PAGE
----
No, I never said take entire states out, I specifically stated that areas along and west of 100 degrees longitude are much more like the West than the Midwest- not that the states do not fit within a general Midwest classification for the remaining portions. And yes, Rapid City is certainly a city in the West, not the Midwest. The Black Hills region and Badlands fit in very clearly with the western US. There is certainly southern overlap with many areas of the Midwest, but that is a topic for another discussion.
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Old 01-23-2018, 02:12 PM
 
Location: Appalachian New York, Formerly Louisiana
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Quote:
Originally Posted by geographybee View Post
The cultures, politics, and accent of rural Cdntral PA resembles the South in a way that other rural areas do not. It makes sense as it borders parts of Maryland that are quite southern. Ohio has areas that are culturally Appalachian, and Appalachian is definitely considered a southern culture.
BS

I have family and friends in PA, south and west of Williamsport (very much getting into central PA at that point). I know the area fairly well. They are not southerners, people they know are not southerners. They only sound southern if you've lived every day of your life in Boston, to which even Michigan sounds like the deep south (hyperbole acknowledged and intended).

Appalachian culture is not monolithic, either. There is a northern version, a southern version, and even a Canadian version (if you want to deeply debate about that I have some hearty New-Brunswickers to introduce you too). The southern variety just happens to be the most famous. Even then the culture can vary between counties and towns. West Virginia alone hosts at least three distinct cultural varieties.

It appears to me that you could not answer my challenge, though.

I don't care if you want PA and Ohio to be southern, you have to prove it if you're going to boast it.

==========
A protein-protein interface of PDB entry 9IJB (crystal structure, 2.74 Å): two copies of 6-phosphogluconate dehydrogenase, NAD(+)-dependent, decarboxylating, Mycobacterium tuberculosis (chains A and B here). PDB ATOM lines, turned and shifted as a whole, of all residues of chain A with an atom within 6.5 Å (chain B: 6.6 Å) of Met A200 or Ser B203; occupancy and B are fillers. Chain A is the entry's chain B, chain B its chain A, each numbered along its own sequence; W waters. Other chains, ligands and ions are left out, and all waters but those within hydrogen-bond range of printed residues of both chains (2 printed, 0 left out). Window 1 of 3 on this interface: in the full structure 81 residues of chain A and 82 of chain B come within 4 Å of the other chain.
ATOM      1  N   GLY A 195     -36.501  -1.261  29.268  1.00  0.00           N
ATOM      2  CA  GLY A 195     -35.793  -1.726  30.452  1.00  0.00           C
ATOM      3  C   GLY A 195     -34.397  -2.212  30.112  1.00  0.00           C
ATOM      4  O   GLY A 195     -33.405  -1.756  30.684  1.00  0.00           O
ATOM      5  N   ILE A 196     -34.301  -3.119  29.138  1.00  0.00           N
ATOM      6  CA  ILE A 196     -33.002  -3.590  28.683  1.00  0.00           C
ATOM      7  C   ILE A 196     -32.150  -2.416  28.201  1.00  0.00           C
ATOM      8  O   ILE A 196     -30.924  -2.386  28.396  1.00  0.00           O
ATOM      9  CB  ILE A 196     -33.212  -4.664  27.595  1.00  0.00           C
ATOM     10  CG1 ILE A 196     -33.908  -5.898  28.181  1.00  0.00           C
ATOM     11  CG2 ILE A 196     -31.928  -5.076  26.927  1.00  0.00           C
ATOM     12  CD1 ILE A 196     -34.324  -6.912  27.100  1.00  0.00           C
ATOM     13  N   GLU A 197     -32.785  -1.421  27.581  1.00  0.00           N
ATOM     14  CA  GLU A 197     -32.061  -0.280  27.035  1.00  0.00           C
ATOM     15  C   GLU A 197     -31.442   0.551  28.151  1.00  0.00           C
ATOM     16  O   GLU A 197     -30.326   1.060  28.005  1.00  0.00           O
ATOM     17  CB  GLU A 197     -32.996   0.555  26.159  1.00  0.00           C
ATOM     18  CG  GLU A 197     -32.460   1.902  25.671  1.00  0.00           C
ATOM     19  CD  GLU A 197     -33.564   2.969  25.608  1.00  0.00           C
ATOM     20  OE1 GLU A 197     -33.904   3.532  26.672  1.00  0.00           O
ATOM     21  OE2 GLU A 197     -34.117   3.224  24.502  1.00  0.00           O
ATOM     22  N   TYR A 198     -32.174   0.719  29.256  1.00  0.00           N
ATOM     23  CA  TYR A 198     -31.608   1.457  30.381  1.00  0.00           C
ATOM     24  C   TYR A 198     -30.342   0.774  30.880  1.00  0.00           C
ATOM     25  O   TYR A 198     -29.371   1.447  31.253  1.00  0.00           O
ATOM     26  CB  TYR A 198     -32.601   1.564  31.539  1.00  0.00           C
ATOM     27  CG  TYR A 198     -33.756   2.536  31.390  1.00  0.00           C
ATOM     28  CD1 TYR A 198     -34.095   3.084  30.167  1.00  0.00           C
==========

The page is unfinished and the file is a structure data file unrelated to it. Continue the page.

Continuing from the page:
For your convenience I will copy paste my question for you to likely ignore once again:

Name me at least one thing you find in those two northern states (Oh/PA) that is exclusively southern. Something you cannot find anywhere else in the north or the west.

This could be my fault in poor wording however, allow me to reword it as a more obvious inquiry.

What exclusively southern staple (not southern-similar) can you find in Ohio and Pennsylvania that cannot be found anywhere else in the northern or western United States, excluding the southern extremities of Illinois and Missouri for the simplicity of argument?

What is your definitive and demonstrable proof that Ohio and PA have factually solid southern traits that cannot be explained away as mere similarities, nor found in other non-southern states?

For ease of definition, let us use the former Confederacy as our guide to the south in this exploration.

Please, do tell me what makes counties in Ohio and Pennsylvania definitively part of the American south.

Forgive me for being a tad aggressive, I am tiring of hearing this particular claim argued but never proven by those on your side of the issue. It's time. Make your case, please.

On that note; I can agree that (as with many border states) areas in PA and Ohio have been influenced by their southern neighbors much in the same way that those neighbors have been influenced by the north in turn. This, however, a place southern does not make.